Last Fall, National Park Service biologists found a deceased female adult panther and one of its kittens alive. The male kitten was about five months old at the time. The National Park Service staff collaborated with the Florida Fish and Wildlife Commission to transport the kitten to a conservation center where it was examined and given proper care, all the while mainly kept away from human contact, so it would remain as wild as possible. When wild animals are housed at wildlife centers they are often kept away from people so they don’t imprint on them because if imprinting occurs, they can lose their natural wariness of humans. They need it to keep a safe distance from people, when they are released back into wild habitats.
(Photo credit Ralph Arwood.)
Over the last year the panther kitten grew in a healthy manner and was determined to be fit for release back into the wild in the same area where it was found. It was released November 29, at the age of 1.5 years, weighing 86 pounds, and wearing a National Park Service radio collar.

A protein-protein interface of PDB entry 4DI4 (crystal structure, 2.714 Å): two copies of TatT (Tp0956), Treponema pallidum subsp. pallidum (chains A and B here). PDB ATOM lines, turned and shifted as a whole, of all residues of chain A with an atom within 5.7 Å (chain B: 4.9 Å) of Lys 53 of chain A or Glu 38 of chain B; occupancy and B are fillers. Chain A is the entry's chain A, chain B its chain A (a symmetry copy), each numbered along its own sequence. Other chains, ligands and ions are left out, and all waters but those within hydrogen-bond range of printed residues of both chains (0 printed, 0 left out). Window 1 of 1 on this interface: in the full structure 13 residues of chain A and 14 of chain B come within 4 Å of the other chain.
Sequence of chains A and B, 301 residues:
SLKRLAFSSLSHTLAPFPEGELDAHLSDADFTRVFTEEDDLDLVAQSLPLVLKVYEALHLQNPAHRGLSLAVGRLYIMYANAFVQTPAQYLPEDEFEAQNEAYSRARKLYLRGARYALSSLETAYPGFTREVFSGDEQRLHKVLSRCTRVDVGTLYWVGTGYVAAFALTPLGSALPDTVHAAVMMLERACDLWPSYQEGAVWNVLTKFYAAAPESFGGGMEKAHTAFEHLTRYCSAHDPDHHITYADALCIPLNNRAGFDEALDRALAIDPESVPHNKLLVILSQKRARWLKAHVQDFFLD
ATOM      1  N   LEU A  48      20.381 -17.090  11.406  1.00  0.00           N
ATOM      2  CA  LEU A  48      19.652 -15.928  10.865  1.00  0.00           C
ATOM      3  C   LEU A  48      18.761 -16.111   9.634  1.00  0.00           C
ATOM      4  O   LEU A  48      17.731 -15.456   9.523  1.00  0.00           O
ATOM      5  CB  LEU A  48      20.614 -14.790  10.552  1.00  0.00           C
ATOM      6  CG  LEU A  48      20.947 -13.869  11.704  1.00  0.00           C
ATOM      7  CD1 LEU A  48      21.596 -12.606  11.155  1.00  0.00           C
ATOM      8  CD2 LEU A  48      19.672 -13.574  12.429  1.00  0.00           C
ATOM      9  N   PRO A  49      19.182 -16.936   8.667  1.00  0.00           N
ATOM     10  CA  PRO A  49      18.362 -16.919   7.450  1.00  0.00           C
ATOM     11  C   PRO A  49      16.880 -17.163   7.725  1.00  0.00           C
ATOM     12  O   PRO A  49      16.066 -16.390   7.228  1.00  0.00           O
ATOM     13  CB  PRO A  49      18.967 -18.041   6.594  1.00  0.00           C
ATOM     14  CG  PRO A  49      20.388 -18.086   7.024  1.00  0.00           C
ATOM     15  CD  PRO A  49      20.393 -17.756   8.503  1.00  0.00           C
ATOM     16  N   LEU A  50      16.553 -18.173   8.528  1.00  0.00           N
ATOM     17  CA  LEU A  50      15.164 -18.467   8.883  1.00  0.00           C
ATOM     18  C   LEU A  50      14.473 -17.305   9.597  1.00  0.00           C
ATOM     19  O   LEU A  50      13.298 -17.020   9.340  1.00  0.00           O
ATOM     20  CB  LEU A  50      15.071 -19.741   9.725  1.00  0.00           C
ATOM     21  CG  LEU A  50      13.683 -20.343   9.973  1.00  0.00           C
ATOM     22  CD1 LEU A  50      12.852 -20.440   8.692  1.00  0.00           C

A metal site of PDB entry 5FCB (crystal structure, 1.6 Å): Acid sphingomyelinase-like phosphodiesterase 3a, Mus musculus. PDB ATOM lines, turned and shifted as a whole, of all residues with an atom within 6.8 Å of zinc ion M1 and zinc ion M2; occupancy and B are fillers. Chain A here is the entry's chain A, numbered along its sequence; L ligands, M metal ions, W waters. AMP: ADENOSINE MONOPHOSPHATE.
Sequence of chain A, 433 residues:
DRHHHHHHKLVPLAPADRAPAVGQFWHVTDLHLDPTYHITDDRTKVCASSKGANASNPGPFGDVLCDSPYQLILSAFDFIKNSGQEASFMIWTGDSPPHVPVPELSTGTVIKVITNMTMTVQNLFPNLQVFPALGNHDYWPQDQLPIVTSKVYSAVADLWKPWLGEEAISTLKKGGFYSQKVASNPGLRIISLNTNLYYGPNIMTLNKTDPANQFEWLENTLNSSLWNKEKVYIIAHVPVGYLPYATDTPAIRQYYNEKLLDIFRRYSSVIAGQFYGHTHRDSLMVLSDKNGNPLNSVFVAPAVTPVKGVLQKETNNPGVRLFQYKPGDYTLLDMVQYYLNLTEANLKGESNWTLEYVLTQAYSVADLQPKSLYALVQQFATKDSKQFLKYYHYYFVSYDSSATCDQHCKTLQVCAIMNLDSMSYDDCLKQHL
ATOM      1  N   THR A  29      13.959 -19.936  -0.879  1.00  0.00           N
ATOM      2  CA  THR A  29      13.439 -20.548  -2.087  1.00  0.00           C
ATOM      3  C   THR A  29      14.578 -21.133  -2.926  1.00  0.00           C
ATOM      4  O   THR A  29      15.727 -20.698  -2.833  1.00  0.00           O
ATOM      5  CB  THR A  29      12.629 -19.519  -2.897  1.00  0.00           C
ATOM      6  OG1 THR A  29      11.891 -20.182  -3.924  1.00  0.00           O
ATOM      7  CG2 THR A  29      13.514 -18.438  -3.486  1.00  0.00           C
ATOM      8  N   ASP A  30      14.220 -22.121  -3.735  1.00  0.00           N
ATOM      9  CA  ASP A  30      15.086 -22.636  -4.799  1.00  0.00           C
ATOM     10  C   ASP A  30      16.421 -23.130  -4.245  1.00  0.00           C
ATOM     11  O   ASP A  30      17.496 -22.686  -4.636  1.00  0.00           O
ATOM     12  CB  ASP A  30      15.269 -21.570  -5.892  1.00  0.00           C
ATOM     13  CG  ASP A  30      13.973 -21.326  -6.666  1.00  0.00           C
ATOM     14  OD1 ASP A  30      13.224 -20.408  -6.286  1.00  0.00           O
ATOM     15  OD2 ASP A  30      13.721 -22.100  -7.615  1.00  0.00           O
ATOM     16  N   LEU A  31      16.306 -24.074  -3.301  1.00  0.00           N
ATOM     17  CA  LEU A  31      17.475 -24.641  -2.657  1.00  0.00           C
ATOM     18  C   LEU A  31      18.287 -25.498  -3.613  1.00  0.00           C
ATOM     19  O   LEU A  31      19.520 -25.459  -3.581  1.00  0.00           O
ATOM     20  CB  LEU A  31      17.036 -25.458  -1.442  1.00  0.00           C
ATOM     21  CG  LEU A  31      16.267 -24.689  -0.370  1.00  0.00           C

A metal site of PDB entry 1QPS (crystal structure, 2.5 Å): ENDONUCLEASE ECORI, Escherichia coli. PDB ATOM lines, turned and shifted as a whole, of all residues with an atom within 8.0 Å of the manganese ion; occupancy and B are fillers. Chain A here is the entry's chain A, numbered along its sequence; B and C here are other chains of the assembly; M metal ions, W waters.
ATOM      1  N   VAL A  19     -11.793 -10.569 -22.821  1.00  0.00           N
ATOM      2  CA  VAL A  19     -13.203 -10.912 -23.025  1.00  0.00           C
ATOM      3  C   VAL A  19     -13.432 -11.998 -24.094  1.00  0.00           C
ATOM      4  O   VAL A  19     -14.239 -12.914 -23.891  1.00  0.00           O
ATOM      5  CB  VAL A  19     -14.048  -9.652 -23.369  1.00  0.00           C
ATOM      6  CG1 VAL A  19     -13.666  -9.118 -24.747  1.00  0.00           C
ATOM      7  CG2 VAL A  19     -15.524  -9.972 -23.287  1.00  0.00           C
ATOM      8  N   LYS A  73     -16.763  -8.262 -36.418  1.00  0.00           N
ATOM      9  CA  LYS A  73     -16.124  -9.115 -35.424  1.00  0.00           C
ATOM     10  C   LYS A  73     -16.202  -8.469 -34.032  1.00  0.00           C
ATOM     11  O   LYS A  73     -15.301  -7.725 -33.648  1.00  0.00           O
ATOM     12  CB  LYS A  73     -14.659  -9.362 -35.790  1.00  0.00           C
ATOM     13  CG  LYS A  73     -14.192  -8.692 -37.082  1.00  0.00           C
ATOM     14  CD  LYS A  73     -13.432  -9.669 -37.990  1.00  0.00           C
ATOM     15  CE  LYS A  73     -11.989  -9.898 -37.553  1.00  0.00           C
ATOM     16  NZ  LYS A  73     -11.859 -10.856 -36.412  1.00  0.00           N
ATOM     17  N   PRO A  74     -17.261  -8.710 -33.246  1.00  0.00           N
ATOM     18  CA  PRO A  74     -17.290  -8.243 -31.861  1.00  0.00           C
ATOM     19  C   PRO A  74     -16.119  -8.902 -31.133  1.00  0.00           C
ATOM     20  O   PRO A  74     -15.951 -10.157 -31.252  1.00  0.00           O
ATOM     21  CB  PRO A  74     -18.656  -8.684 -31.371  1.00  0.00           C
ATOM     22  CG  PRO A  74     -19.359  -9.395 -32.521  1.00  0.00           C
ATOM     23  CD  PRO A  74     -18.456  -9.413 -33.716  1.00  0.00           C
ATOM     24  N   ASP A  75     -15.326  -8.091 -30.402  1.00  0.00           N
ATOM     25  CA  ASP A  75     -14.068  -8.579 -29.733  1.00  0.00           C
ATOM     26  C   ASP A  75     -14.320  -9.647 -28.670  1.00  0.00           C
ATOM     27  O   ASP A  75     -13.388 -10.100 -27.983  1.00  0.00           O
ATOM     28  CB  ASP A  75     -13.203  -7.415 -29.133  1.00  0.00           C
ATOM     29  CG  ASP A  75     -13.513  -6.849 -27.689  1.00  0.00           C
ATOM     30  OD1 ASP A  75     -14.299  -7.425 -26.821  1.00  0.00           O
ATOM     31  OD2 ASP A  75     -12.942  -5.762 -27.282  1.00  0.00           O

White Oak Conservation Center is the wildlife facility where it was taken care of during captivity. Located in northeast Florida, it spans six hundred acres and has been operating since 1982.
(Photo credit Karen Meeks.)
If you have been following the Florida panther situation,you are already aware each wild panther life there is very important because the total number is very low – just 100-140. They are endangered and protected by law against hunting and trapping. Today many are killed by motorists on highways, because Florida has very little habitat left for the panthers and a huge number of tourists and residents. If you are visiting Florida, slow down when you are driving to give more time to yourself and to a wild animal to avoid an accident.
Image Credit: Karen Meeks and Ralph Arwood